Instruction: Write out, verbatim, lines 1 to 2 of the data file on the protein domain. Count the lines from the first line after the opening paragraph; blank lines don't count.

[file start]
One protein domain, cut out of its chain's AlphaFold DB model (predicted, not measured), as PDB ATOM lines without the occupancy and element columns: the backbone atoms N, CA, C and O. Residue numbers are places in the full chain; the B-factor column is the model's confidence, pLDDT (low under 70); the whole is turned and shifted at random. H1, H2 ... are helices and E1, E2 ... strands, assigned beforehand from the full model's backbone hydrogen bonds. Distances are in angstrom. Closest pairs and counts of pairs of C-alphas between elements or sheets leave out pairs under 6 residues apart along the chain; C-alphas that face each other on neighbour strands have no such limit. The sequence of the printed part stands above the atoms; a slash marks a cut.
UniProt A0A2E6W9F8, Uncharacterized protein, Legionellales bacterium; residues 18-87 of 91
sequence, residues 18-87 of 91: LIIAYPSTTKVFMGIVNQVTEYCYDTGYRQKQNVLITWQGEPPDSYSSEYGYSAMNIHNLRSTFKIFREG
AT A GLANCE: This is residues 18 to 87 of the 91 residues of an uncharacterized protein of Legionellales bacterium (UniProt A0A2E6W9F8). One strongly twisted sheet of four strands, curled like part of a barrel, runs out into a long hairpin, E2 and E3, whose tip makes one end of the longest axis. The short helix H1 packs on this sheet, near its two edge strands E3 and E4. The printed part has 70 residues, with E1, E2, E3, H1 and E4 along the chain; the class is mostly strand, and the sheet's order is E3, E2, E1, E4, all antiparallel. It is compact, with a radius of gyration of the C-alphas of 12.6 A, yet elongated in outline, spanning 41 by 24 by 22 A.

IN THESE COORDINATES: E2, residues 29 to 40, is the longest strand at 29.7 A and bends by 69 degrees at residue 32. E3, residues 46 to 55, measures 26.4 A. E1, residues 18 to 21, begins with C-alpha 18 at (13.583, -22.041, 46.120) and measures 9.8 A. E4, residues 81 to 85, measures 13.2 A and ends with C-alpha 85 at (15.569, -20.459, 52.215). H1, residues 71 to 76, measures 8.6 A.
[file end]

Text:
UniProt A0A2E6W9F8, Uncharacterized protein, Legionellales bacterium; residues 18-87 of 91
sequence, residues 18-87 of 91: LIIAYPSTTKVFMGIVNQVTEYCYDTGYRQKQNVLITWQGEPPDSYSSEYGYSAMNIHNLRSTFKIFREG